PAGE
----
It was going to be a night to remember. A night we’d never forget. A girl’s night out on the town. I hadn’t been out for aaaages. We hadn’t seen each other for nine years. There was so much to catch up on, so much to discuss: ghosts of boyfriends past, daftness and heartbreak, the achievements of our children (not in jail, knocked-up or generally rotten like other people’s) and whether or not it was time for Botox. It would be a gender-exclusive rampage, a meeting of wild women under the skies the likes of which Dunedin had never seen and probably didn’t want to.

I started getting ready at 3pm for a 5.30 ETA; showered, shaved my legs, squirted on some beachy waves serum which immediately made my hair go all stiff and sideways, about as beachy as a stick. Then it was time to bring out the big guns, show I meant business: a full face of slap. First off, eyebrows: the trend at the moment is for crayoning on big thick ones that look like dead caterpillars, or, at the opposite end of the spectrum, pencil-thin ‘demented granny is surprised by cheese’ ones like Carmen of K Road or Tim Shadbolt. I’m not trendy though, I’m a Facebook narcissist constantly astonished by the meanness of trolls – I always picture them as elderly men whose eyes look in opposite directions, living in secure residential care and trying to punch the nurses, but they’re usually just stay-at-home mothers of two-year-olds, which, quite frankly, would make anyone want to kick Jesus.

Lips: easy. They remain in pretty much the same place they always were, just more fluted and less of a home to lipstick.

Painted my eyes – never too much sparkle being my motto – and thought about how great it was to have reached an age where you knew how to use makeup to your advantage instead of just randomly plastering it all over and ending up looking like a tequila sunrise with two healing bruises for eyes.

Moisturising, I travelled the traces left by life so far, over stretch marks made by a baby born 25 years ago today and grown into a beautiful person, over the feather lines of scars that had once seemed such gruesome hurts, now bleached to insignificance. And then, it couldn’t be avoided: my feet. “The rest of you is fine,” said my mother, “but your feet are very unattractive.” My feet are horrible, it’s true, but winter is a gift to the ugly-footed. Not a gift: my mother, the voice of doom when it comes to the thousand natural shocks that flesh is heir to. She warns my eyelids will soon collapse and then “terrible things will happen to your body,” especially your lady parts, apparently, which will shortly start to sag and/or fall out. Honestly, I keep hearing this from older women (are they trying to freak me out? Why is it that nobody ever says anything about how painful childbirth is but septuagenarian biddies just can’t WAIT to broadcast the fate of your gibblets?) and always picture it happening in Farmers, for some reason.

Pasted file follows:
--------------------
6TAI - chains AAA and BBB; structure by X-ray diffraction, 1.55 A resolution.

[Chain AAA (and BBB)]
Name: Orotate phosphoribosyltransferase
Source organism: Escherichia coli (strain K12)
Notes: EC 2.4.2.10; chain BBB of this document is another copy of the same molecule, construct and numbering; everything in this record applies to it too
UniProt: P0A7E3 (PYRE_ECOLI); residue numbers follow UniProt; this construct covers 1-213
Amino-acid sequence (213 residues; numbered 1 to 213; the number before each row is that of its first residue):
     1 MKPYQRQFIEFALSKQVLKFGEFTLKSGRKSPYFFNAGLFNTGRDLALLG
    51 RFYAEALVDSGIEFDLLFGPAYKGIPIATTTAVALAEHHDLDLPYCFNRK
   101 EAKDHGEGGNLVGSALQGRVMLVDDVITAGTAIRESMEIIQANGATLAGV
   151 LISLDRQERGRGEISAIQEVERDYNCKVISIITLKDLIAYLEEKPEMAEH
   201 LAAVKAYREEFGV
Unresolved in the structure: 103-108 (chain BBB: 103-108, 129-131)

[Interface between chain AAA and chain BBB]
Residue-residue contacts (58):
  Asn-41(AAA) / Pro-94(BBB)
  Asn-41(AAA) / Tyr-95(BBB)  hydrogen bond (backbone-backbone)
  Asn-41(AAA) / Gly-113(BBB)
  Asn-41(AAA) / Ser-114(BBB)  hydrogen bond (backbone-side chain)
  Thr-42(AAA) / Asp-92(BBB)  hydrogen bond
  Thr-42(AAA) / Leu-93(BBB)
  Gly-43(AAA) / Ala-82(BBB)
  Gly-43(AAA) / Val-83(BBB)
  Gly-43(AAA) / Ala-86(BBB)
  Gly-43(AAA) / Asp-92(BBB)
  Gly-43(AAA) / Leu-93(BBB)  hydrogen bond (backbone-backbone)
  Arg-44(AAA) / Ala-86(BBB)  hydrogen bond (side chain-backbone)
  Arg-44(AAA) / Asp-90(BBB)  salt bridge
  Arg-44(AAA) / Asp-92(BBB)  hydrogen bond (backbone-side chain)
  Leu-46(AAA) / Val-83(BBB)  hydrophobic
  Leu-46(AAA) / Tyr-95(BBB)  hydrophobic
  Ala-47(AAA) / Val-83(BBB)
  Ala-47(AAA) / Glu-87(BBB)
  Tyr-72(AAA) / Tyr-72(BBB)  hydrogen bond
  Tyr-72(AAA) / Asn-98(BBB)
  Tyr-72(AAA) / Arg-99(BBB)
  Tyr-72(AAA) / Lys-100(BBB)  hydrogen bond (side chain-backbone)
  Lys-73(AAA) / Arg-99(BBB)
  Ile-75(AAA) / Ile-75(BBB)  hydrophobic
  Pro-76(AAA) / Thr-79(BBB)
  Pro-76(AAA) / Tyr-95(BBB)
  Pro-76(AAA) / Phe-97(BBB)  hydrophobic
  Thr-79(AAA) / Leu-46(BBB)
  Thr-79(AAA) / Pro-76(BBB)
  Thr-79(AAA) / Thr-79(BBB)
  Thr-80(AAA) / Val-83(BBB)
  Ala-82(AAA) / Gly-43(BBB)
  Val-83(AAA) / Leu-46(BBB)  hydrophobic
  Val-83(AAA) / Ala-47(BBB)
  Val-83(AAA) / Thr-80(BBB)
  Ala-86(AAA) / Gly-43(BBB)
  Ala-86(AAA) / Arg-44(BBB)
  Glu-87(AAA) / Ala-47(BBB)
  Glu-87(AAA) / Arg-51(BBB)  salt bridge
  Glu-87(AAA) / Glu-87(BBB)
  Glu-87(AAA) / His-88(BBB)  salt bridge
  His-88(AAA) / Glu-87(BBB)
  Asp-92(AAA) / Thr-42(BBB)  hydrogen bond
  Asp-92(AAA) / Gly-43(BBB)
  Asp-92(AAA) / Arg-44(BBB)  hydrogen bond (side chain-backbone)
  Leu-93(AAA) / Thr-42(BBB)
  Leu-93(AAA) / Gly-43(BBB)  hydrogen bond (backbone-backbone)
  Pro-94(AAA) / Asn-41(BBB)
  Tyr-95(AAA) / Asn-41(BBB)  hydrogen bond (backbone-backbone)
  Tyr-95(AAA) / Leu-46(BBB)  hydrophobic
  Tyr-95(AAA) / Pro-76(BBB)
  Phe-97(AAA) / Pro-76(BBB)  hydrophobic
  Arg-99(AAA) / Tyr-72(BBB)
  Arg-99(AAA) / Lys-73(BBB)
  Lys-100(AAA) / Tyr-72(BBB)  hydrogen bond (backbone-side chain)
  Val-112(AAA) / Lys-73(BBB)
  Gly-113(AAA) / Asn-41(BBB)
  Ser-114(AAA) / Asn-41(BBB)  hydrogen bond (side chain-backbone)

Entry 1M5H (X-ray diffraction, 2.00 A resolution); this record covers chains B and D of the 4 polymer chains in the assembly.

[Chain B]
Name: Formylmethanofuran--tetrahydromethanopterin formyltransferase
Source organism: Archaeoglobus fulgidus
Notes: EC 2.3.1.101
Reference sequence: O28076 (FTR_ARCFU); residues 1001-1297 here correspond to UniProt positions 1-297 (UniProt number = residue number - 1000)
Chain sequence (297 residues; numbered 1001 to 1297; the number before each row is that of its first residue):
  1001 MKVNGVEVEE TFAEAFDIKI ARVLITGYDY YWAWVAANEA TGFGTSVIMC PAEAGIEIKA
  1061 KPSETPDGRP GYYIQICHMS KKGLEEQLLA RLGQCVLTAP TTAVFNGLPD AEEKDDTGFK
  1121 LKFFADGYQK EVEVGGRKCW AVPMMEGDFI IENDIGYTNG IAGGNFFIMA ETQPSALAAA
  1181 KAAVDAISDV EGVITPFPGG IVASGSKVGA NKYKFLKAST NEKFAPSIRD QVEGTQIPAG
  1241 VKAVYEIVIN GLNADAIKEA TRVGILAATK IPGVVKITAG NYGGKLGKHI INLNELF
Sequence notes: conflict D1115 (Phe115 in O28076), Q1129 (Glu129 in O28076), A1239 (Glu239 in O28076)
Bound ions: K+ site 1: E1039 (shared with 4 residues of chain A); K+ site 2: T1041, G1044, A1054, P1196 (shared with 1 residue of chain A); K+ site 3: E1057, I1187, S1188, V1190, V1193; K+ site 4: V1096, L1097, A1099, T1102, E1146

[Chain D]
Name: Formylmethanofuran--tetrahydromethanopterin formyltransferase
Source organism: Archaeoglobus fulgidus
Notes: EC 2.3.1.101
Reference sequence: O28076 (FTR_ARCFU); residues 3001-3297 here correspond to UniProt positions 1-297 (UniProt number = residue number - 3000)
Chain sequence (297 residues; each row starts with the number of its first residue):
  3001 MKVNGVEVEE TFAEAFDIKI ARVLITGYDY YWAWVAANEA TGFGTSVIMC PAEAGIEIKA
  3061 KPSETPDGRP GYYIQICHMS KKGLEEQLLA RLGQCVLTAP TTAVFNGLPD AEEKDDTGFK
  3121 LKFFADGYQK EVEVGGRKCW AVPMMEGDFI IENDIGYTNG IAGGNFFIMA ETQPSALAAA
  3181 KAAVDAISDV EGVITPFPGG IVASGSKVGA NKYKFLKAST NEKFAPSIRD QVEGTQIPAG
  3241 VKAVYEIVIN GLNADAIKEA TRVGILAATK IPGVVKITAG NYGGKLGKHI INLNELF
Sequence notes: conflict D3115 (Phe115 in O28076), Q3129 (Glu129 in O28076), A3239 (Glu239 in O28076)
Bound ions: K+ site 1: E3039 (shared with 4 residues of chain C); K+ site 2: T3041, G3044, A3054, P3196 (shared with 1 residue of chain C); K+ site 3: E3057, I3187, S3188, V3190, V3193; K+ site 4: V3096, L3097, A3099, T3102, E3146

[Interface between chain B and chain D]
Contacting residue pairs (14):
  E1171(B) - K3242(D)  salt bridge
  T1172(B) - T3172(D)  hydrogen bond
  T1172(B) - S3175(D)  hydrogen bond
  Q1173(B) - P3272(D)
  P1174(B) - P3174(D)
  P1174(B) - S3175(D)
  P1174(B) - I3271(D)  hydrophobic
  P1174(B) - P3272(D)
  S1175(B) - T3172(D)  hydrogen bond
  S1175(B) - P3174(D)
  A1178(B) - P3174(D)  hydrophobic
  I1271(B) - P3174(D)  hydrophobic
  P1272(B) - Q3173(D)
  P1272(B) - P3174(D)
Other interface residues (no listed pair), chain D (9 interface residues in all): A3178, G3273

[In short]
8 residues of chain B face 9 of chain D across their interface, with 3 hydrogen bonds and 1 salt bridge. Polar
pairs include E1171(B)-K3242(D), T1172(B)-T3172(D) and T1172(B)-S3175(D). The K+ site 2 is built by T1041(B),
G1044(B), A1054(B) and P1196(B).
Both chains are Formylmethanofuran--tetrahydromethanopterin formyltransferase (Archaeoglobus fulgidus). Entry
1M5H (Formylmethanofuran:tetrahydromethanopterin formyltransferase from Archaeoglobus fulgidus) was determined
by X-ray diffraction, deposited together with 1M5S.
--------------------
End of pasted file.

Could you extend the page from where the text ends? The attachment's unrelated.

My tights were in the dryer but time was a-wasting so I put them on still damp, which felt awful, wet-bum-on-a-cold-night bad, however I was cheered by the fact my lady parts hadn’t fallen out, yet. I forced a pair of earrings through the forgotten holes in my ears. Brushed my hair and swept it up into a ‘do’. Double-checked that I was wearing shoes that weren’t gumboots and an actual dress. I looked flippin’ amazing, if you took your glasses off and stood at the back of the room taking mild hallucigens.

We met at Pequeno, sat by the fire and, over wines, filled each other in on everything that had happened since we’d last clapped eyes on each other. Quickly getting silly as wet hens, we shared divorce stories and laughed about disastrous rebounds involving fat bald Welshman on the ginger spectrum. “You can’t make this shit up!” she screamed, so loudly I worried about the integrity of her pelvic floor. Finally, talked out, wiping the mascara from all the crying/laughing off our cheeks, intermittently wheezing from fits of the giggles, “I’m exhausted,” I said.

“Me too, lets share a cab.”

I let myself into the house, softly bounced off the hallway walls a few times on the way to the fridge where I ate two cold chops standing up. Putting on my pink fluffy dressing gown I slumped down on the bed making an “Oooft” sound.

It was 7.45pm.





AuthorLisa Scott